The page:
John | Apr 23, 2020 | 0
27 Of The Most Evil Character In Fiction Literature
Evil people have this in common: they’re controlling. But it’s not all about controlling you. They often feel downright uncomfortable and powerless if they aren’t in control of every aspect of their lives. Evil people come from all sorts of places, often ones you wouldn’t expect. Evil can be defined, but it’s hard to pin down. Simply put: an evil person is someone who engages in malevolent behaviors. Some argue that they’re immoral, sick, depraved, or wicked, but those words are hard to define. Immorality to one is normalcy to another.
We find them everywhere we look. Evil is not a cosmic accident. It does not just happen. Evil is not an idea or a concept; it is a deliberate action or inaction. Evil people are persistent, gregarious, intense, clingy, and fake. In a lot of ways, they’re like boomerangs. No matter how hard you throw them out of your life, they always wind up circling back around to you.
In the list below, you’ll find 27 of the most despicable characters in fiction literature. A couple is just plain fun evil, but be prepared to be exposed to the epitome of evil qualities. If you haven’t read some of the belowmentioned titles, then you’ll be guaranteed for an interesting ride along the way. Only 2 of the titles below are free with the rest being commercial ones, so feel free to go to your nearest library to explore or just purchase it through any of your favorite online book stores.
Take note that the list below comes with a short description which may be a BIG SPOILER for some. So proceed with caution, but if that’s the last thing on your mind, scroll down and enjoy! Oh yeah, don’t forget to leave your thoughts in the comment section below.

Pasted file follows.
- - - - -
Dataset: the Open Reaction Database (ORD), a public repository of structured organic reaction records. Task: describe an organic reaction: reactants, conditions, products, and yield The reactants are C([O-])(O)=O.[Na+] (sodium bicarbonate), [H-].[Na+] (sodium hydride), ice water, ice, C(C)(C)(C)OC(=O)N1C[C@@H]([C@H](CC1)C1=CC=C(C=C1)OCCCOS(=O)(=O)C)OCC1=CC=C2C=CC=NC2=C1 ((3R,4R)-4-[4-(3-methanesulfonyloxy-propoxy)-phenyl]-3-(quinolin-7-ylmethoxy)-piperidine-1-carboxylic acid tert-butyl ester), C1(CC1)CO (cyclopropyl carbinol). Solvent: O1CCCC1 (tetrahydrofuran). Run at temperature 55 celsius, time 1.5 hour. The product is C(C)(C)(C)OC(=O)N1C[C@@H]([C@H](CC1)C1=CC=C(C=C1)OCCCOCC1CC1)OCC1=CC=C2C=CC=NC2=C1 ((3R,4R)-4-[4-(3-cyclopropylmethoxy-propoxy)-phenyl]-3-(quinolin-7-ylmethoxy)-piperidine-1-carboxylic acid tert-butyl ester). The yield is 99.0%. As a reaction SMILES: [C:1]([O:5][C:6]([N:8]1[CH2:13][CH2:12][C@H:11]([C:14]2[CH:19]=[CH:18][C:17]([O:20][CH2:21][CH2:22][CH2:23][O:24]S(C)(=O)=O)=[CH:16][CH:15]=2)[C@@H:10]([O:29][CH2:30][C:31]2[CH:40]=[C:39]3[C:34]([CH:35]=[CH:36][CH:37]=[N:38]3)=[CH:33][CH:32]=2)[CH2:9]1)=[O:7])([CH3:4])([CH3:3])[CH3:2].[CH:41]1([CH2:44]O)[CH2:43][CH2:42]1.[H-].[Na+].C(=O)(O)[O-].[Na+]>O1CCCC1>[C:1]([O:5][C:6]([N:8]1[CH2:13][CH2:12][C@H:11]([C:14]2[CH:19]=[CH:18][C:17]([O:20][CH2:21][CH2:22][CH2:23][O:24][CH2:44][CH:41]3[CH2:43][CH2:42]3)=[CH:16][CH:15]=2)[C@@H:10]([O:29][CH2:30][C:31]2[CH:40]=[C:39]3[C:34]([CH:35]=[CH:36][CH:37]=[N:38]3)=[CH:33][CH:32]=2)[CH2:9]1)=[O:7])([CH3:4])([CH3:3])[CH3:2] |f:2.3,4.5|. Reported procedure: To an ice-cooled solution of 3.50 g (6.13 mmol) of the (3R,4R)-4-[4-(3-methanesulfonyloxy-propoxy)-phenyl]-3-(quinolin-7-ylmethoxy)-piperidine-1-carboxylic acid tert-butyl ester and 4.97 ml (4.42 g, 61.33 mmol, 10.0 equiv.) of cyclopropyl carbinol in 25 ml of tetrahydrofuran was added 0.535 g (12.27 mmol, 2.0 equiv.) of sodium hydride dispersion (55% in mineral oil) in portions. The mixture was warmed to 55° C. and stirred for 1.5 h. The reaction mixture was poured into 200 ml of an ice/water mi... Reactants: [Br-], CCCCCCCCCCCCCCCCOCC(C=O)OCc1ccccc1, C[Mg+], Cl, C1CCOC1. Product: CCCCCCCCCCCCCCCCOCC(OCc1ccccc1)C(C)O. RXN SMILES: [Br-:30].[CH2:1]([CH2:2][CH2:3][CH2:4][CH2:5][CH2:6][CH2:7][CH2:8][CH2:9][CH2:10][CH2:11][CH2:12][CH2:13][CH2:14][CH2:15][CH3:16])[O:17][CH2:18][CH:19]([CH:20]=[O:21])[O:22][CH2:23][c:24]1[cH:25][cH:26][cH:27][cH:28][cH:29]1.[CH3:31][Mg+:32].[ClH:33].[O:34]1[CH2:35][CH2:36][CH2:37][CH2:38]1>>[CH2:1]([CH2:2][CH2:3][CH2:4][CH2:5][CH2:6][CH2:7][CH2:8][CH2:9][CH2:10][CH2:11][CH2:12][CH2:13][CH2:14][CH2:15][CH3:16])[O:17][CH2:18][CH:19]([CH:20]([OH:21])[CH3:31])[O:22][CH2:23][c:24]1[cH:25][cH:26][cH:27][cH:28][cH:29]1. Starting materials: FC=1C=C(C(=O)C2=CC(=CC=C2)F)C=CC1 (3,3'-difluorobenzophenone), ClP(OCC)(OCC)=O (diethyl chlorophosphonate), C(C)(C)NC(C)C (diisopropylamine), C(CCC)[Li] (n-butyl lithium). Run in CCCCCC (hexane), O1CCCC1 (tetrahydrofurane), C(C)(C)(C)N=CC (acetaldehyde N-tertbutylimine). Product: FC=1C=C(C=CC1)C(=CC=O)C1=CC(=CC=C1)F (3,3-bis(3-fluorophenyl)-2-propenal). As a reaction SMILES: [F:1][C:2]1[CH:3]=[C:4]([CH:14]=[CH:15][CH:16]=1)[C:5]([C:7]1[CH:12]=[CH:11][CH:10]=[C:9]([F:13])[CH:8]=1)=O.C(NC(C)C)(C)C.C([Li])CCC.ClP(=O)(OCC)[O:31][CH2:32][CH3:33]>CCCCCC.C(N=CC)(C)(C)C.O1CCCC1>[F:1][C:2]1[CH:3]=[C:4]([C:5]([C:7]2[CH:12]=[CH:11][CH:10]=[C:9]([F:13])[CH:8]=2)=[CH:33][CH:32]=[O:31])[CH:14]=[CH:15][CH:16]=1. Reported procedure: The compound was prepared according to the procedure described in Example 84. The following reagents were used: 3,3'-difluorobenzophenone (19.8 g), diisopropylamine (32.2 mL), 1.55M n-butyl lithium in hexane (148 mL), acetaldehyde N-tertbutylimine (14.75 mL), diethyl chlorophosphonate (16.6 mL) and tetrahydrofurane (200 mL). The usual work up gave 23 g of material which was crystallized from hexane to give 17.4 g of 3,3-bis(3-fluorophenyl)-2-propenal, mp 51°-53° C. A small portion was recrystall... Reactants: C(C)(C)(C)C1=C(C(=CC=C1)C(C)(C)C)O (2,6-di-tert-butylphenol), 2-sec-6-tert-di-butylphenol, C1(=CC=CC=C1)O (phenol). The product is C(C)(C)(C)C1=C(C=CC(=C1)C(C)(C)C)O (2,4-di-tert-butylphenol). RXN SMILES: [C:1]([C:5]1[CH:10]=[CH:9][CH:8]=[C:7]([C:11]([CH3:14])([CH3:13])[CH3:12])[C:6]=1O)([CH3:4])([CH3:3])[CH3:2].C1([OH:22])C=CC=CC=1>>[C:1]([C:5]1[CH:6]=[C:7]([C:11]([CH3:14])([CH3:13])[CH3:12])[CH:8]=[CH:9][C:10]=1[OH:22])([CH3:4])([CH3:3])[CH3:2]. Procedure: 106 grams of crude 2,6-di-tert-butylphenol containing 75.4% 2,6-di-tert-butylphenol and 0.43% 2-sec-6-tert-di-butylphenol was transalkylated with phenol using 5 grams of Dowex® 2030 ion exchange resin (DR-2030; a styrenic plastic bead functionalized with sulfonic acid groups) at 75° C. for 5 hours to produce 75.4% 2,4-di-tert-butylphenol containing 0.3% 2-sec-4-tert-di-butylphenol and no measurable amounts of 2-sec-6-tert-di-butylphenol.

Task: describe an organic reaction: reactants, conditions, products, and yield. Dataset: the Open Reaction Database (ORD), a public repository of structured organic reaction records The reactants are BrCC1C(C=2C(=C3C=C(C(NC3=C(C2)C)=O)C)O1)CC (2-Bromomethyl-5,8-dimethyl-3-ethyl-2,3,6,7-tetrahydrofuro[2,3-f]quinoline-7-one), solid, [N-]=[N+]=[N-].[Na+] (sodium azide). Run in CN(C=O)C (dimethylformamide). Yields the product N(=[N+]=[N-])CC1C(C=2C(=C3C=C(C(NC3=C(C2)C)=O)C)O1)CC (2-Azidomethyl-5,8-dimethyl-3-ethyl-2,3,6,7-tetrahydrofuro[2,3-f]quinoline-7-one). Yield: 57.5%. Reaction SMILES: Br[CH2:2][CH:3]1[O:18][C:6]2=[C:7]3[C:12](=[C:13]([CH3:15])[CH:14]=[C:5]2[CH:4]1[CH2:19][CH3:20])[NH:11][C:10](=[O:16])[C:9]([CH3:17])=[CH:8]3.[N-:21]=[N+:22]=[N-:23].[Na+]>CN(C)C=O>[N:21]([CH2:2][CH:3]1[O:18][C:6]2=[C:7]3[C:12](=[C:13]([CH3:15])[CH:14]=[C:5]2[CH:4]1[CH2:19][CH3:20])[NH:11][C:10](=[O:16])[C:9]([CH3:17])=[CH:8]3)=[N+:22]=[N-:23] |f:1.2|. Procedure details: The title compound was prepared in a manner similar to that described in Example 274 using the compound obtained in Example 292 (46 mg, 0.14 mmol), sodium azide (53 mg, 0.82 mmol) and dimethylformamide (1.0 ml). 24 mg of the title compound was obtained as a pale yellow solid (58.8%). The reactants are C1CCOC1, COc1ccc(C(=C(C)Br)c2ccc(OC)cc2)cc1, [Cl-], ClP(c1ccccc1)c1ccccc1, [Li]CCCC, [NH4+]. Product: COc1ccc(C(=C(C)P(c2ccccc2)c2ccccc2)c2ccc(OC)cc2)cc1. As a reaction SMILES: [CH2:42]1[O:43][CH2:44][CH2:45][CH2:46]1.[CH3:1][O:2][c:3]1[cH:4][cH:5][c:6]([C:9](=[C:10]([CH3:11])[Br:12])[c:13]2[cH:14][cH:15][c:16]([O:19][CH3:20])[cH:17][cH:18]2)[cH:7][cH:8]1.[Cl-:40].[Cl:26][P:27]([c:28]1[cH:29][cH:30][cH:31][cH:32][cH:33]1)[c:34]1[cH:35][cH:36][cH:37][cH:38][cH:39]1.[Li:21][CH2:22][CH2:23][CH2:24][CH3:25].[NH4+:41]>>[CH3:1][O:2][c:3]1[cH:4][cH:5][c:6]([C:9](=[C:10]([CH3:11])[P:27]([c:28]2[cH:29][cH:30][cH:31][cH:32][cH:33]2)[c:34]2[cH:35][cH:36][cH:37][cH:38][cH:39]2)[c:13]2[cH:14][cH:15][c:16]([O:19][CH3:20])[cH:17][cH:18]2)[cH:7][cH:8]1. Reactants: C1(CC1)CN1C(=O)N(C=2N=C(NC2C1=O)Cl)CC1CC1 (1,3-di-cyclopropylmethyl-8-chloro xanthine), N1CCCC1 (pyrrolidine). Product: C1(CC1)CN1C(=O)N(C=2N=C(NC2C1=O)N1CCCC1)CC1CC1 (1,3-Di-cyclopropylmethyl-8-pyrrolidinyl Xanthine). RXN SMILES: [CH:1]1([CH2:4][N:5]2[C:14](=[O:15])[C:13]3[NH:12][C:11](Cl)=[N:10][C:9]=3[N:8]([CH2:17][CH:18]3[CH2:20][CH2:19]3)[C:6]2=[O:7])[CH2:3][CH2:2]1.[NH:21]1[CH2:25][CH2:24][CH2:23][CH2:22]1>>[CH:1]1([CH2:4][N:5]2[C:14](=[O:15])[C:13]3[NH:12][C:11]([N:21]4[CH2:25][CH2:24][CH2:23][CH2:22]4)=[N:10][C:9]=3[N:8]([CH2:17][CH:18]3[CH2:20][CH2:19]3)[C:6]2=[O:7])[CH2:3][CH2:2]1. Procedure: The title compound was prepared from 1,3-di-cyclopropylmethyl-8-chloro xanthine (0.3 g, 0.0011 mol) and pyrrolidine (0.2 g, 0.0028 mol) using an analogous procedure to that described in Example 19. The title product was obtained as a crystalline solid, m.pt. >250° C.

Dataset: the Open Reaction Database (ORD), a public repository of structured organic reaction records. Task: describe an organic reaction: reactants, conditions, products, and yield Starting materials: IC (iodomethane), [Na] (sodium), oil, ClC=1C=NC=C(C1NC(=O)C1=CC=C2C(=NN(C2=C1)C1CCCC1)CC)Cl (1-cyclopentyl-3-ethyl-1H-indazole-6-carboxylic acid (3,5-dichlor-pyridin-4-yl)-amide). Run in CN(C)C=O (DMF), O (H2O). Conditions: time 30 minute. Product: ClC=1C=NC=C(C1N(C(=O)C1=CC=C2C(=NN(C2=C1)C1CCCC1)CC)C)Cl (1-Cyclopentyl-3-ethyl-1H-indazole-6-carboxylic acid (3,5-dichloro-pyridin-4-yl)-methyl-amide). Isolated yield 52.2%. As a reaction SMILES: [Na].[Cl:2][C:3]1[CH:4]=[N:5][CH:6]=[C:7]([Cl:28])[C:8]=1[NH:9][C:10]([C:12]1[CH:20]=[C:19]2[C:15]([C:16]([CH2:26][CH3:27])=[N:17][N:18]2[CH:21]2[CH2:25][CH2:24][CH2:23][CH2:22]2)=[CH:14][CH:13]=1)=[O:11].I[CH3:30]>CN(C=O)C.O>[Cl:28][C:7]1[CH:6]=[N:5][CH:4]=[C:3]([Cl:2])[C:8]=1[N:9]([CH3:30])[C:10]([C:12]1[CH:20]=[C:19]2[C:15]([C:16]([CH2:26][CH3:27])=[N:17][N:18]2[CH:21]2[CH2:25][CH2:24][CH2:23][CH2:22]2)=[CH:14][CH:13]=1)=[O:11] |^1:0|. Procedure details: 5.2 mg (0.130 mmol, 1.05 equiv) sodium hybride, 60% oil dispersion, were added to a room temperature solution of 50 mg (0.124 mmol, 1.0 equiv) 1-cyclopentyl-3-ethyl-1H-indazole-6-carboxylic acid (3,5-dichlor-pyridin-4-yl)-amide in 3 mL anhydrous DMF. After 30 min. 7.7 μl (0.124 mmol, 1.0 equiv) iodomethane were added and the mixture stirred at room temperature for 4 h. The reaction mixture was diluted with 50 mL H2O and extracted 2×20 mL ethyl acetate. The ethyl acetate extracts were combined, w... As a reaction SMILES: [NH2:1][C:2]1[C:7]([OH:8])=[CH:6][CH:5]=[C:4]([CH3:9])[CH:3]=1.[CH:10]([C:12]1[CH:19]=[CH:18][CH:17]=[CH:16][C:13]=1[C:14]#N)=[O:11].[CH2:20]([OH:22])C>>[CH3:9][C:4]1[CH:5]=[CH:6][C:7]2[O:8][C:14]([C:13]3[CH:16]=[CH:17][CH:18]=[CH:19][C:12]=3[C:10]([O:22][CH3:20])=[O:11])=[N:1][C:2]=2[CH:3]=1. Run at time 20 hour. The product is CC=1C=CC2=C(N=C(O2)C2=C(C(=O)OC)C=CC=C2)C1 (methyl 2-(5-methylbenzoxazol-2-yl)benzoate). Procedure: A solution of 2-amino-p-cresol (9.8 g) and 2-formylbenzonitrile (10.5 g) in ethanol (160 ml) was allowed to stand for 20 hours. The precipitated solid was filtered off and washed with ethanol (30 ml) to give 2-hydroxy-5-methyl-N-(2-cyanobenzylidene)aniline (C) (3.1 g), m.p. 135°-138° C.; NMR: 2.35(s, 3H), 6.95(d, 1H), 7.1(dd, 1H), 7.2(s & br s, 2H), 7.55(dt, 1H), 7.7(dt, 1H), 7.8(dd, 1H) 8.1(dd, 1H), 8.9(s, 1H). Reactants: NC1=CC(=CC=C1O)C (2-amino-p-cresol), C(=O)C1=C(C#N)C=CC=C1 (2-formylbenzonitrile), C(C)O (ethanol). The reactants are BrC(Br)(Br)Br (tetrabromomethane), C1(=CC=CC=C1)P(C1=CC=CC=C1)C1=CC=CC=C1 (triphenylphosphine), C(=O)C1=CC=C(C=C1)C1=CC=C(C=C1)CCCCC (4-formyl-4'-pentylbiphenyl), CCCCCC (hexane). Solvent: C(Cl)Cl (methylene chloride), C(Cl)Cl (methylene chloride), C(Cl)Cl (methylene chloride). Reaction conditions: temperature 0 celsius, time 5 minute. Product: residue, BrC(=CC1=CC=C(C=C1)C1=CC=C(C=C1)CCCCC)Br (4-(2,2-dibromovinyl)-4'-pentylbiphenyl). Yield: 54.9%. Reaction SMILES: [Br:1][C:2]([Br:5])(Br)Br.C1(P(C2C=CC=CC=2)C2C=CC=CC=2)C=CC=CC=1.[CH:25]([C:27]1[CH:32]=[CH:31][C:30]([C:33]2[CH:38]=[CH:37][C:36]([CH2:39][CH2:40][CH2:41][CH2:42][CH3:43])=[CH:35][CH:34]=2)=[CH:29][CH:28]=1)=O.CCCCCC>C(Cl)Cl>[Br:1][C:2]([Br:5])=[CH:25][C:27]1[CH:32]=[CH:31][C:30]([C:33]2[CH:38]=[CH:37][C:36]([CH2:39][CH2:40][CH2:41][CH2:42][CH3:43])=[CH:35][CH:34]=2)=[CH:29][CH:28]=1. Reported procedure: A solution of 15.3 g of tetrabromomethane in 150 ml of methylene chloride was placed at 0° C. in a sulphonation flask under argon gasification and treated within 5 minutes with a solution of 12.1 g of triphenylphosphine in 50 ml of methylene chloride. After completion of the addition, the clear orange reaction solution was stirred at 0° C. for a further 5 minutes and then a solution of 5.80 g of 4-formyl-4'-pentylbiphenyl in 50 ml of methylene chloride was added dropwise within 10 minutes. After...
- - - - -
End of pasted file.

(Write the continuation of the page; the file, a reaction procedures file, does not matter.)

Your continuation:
- Judge Holden from Cormac McCarthy’s Blood Meridian (The patron saint of evil if not the devil himself.)
- Iago from William Shakespeare’s Othello (His manipulative prowess is unmatched in the way he plants ideas in Othello’s head and how he changes the course of the narrative. He is ruthless, remorseless, cunning and unapologetically evil.) [Download free ebook]
- Cathy Ames in John Steinbeck’s East of Eden (No remorse and the only thing she seemed to enjoy was ruining peoples lives.)
- Nurse Ratchet from Ken Kesey’ One Flew Over the Cuckoo’s Nest (A despicable, heartless character.)
- Teatime from Terry Pratchett’s The Hogfather (Nailed a dog to the ceiling ‘so it wouldn’t bark’.)
- Carcer from Terry Pratchett’s The Hogfather (Has no motivation apart from ‘just to cause as much pain as possible’.)
- Patrick Hostetter from Stephen King’s IT (In the book not the movie – “he was disturbing as hell”.)
- Count Olaf from Lemony Snicket’s Series of Unfortunate Events (He gave me nightmares for years because of what he did to the Baudelaire kids.)
- Miss Trunchbull from Roald Dahl’s Matilda (The cruel and evil headmistress of Crunchem Hall school.)
- Morgoth from J. R. R. Tolkien’s Lord of The Rings (Created war And violence, endlessly disrupted creation, created orcs through sheer torture and malevolence, poisoned the trees that lit the world, caused a series of events which divided the elves, committed genocide, brought about the corruption of mankind, created dragons and Balrogs, turned the noble and orderly Mairon into Sauron, and ensured that evil forces would plague Middle Earth for millennia. He is evil incarnate.)